Slime and jellyfish

Dec. 3, 2016

The oceans and climate change

I know I have written about water before, but I recently watched Years of Living Dangerously called Collapse of the Oceans on the National Geographic channel. It was quite alarming. The oceans are absorbing carbon from the excess carbon in the atmosphere which is the result of burning fossil fuels. When carbon mixes with water, a weak acid is formed called carbonic acid. In the past 200 years alone, ocean water has become 30 percent more acidic—faster than any known change in ocean chemistry in the last 50 million years. Many ocean organisms rely on a particular pH range for vital life functions such as shell formation and growth. Higher pH binds up carbonate ions and makes them less abundant—ions that corals, oysters, mussels, and many other shelled organisms need to build shells and skeletons. In recent years, shellfish industries such as oysters and scallops have been in fast decline. The oceans are also warming. Warmer temperatures also have a great effect on ocean chemistry and marine life. Warm water holds less oxygen. Fish will have difficulty getting enough oxygen and will not grow as large. Together, changes in pH and temperature are stressing marine life dramatically.

The program showed scientific experiments that involved growing coral in different tank environments, higher pH, higher temperature, both variables and also a control environment. The coral was negatively affected by pH and temperature separately, but was nearly non-viable when both were introduced into the environment. The coral bleached out then turned to slime. This is affecting coral all over the world. It was also reported that 80% of Caribbean coral reefs and 50% of the Great Barrier Reef are bleaching out at this very moment. The changing pH weakens the coral making them brittle and weak. Increases in extreme weather events, especially hurricanes and typhoons, more easily destroy these weaken reefs. Because of warming, lower pH and pollution, many scientists predict that coral reefs will be nearly gone by the middle of this century.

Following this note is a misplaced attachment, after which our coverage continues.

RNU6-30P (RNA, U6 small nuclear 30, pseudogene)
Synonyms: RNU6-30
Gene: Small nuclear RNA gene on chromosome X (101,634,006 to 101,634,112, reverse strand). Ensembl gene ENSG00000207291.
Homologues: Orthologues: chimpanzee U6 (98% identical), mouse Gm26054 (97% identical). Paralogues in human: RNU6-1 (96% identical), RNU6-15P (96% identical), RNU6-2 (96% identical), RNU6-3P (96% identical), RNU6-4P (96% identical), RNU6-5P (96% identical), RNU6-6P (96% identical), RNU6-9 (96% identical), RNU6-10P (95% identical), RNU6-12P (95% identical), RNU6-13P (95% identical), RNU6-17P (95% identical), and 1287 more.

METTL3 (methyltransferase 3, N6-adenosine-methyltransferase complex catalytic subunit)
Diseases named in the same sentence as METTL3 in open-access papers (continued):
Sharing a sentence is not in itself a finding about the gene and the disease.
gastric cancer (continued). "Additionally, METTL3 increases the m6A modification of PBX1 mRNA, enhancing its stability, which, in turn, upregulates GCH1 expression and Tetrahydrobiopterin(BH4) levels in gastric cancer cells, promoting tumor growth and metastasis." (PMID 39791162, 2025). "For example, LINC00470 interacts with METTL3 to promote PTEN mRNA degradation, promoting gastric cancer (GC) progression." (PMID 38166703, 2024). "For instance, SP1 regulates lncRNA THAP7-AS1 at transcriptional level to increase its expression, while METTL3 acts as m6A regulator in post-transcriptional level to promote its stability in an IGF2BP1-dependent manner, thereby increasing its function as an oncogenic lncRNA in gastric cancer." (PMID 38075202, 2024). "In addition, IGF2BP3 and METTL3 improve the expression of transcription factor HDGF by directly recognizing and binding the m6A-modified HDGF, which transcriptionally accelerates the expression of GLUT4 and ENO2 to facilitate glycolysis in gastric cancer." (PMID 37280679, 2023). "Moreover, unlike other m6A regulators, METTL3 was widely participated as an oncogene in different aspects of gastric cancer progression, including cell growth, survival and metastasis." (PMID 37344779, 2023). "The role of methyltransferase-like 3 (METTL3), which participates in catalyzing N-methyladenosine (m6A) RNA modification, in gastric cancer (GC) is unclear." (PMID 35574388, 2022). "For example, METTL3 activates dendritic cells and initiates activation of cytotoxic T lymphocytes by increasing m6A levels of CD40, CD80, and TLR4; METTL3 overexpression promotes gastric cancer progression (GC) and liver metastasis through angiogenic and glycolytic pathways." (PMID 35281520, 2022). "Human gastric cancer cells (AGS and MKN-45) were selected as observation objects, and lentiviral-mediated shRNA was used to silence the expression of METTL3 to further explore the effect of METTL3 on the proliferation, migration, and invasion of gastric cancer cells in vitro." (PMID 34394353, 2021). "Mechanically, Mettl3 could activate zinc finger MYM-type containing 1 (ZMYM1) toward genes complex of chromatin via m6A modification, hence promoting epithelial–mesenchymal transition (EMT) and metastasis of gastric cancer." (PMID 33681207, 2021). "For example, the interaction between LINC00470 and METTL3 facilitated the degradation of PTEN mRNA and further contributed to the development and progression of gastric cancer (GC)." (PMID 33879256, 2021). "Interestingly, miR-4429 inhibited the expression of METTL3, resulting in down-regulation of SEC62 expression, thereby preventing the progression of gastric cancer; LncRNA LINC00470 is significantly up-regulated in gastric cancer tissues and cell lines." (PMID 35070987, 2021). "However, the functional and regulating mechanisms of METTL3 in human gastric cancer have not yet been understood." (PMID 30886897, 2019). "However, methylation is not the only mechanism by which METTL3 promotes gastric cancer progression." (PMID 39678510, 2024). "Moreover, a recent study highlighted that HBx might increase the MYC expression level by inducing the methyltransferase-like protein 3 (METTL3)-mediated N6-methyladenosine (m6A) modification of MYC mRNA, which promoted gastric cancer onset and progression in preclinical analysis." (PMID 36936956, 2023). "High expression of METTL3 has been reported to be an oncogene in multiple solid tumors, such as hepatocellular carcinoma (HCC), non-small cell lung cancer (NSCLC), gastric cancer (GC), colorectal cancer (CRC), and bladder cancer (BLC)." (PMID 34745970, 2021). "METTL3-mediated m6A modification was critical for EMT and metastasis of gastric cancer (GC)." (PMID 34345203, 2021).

Coral reefs are among the most biodiverse ecosystems on the planet because they provide habitat for many species of marine organisms. Over 20% of ocean species are interrelated with coral reefs. Island nations depend on coral reefs for food, tourism and other sea-related economies. For example, in the Philippines, 65 million people depend on fish from the reefs for their daily sustenance. As a matter of fact, nearly 20% of the world’s population depends upon fish as their main source of protein. Many of these people live in undeveloped parts of the world. They contribute the least to the global carbon footprint, but have the most to lose from the effects of the rest of the world putting over 25 billion tons of carbon dioxide per year into the atmosphere and the oceans.

Some organisms fare well in less alkaline conditions. For example, jellyfish and algae that cause red tides. These toxic red tides kill all manner of marine life and are occurring in many areas of the world. Algal blooms caused by warmer waters, changing water chemistry and pollution are turning the oceans to slime. Slime and jellyfish. The program presented a bleak future as ocean systems collapse.